Luis Enrique and Hansi Flick treated fans to a spectacle of a World Cup match in Germany’s 1-1 draw with Spain. Both team showed up to play and game-changing danger lurked around every corner.
A scoreless first half saw each side escape from an early deficit with at least one stroke of fortune — Manuel Neuer’s parry of Dani Olmo’s rocket ricocheting the right way off the post, and Antonio Rüdiger’s inches-offside starting position for Joshua Kimmich’s superb free kick.
The second half saw Spain enjoy a phase in the ascendancy and nearly punch their ticket with a killing blow — only to scramble to the finish thanking their lucky stars not to have blown it entirely.
The Athletic’s John Muller and Jon Mackenzie offered some great insights on Twitter as to how it all happened.
Overload the left, isolate the right pic.twitter.com/6Z3gvTCXcX— John Muller (@johnspacemuller) November 27, 2022
First there’s Spain’s eminently sensible plan in position to target Germany’s left flank in defense by concentrating their own build-up on the left. With David Raum’s penchant (as well as responsibility) for getting forward and providing width along the wings for Germany, Ferran Torres had favorable chances on the switch. That he didn’t make the most of them was at least partially Raum’s credit, and Germany as a team also did enough to disrupt Spanish initiatives.
The switch didn’t work only one way, however, as in Spain’s goal. Both German right-backs this game, Lukas Klostermann and Thilo Kehrer, often tucked narrow with scant support on the right wing. This let Spain find a winger or overlapping full-back on the left in space to work for multiple danger situations, including for the goal:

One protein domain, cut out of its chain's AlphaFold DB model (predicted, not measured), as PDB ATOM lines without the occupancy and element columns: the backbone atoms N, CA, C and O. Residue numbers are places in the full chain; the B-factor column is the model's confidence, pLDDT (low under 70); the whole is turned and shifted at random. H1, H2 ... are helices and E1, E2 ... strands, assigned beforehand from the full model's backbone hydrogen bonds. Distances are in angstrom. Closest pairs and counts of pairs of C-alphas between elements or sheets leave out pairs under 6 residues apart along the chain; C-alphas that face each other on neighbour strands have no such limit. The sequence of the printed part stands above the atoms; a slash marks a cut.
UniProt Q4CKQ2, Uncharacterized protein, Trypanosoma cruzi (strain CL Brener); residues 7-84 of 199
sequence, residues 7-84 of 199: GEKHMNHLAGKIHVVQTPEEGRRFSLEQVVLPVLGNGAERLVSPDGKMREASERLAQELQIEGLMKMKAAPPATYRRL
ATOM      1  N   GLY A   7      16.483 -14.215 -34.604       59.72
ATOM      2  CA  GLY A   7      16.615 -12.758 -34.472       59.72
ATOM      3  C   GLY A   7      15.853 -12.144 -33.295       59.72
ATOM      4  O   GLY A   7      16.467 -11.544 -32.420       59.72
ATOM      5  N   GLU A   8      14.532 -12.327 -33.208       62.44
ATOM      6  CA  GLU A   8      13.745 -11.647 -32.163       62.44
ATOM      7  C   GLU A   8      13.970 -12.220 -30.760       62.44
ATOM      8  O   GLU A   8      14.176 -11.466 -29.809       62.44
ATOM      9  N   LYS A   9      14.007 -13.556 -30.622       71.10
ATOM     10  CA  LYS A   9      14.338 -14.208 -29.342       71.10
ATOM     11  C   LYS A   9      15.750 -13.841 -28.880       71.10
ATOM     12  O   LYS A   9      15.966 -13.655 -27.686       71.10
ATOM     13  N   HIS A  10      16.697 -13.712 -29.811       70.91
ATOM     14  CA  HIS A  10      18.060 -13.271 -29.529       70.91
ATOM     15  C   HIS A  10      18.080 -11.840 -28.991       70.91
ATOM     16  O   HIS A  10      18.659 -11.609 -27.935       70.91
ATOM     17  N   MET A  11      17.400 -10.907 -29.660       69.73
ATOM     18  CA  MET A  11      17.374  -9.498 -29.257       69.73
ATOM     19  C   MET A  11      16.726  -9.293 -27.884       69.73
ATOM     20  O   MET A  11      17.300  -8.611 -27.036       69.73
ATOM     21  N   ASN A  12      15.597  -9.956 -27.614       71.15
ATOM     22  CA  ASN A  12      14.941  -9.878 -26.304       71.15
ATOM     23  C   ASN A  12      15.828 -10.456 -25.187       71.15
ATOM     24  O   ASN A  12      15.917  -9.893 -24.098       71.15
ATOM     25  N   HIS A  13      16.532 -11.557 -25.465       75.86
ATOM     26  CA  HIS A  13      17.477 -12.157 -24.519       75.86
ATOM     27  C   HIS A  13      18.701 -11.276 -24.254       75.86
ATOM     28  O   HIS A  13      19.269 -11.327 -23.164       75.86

There’s a mistake or two in Germany’s center-backs as well, so this is an area that could be ripe for the plucking in future matchups. On the goal, Thilo Kehrer (West Ham) shows Jordi Alba (FC Barcelona) way too much green, and Àlvaro Morata (Atlético Madrid) slips in behind Niklas Süle (Borussia Dortmund).
Then there’s the contrasting tales of the game’s super-sub strikers. Luis Enrique threw on Morata in the 54th minute for Ferran Torres (FC Barcelona), but he was really there to replace Marcos Asensio (Real Madrid)’s false nine function with a center-forward. Hansi Flick sent Niclas Füllkrug (Werder Bremen) on in the 70th for Bayern Munich’s Thomas Müller in a mirror move. One of these substitutions decisively disrupted their team’s press, and it’s not the one you’d expect.
Here's the first pressing action after Morata is subbed on. Notice how Sule is in advance of Morata with the ball under control. This makes the German first phase build up so much easier. pic.twitter.com/LshjDXwdgJ— Jon Mackenzie (@Jon_Mackenzie) November 27, 2022
Jon’s thread is worth reading in full, but the contrast to Asensio’s role leading the Spanish line is an illustration that bears showing:
The ball is played across to Rudiger. Torres closes the passing lane to Raum and presses Rudiger. Behind him everyone is m2m. Asensio is back in advance of Sule ready to trigger a press should the pass be made. pic.twitter.com/8zXyQskHww— Jon Mackenzie (@Jon_Mackenzie) November 27, 2022
Interestingly, these tactical perspectives offer the opinion that Germany’s high press proved to be quite a nuisance for Spain — even if, as you might expect given the Spanish quality and technical proficiency — it didn’t result in total domination. That at least runs counter to the fingernail-biting mood in our gamethread as events unfolded!
It’s an intriguing lens. In throwing on Morata, Enrique may have helped his team finally find the breakthrough — but also lost the control that might have preserved a lead otherwise. Germany lacked just enough oomph to truly punish Spain for this roll of the dice, but it must be said they came close.
Have teams tried not being bad after they score a goal pic.twitter.com/GZl5Gsnp7F— John Muller (@johnspacemuller) November 27, 2022
And for Hansi Flick? Vindication and redemption, to achieve this upper hand with his substitutions after his changes in the last game against Japan cost his own side control, and eventually, the game.
This clash against Spain ended with the teams splitting the spoils. But it feels a little like German Press 2, Spanish Press 1, doesn’t it?
Interested in a VERY in-depth review of Germany’s 1-1 draw with Spain? Then why not check out the latest episode of our podcast? We talk about everything from lineups, tactics, and individual performances, to a discussion about Bayern Munich at the World Cup overall. Listen to it below or on Spotify.
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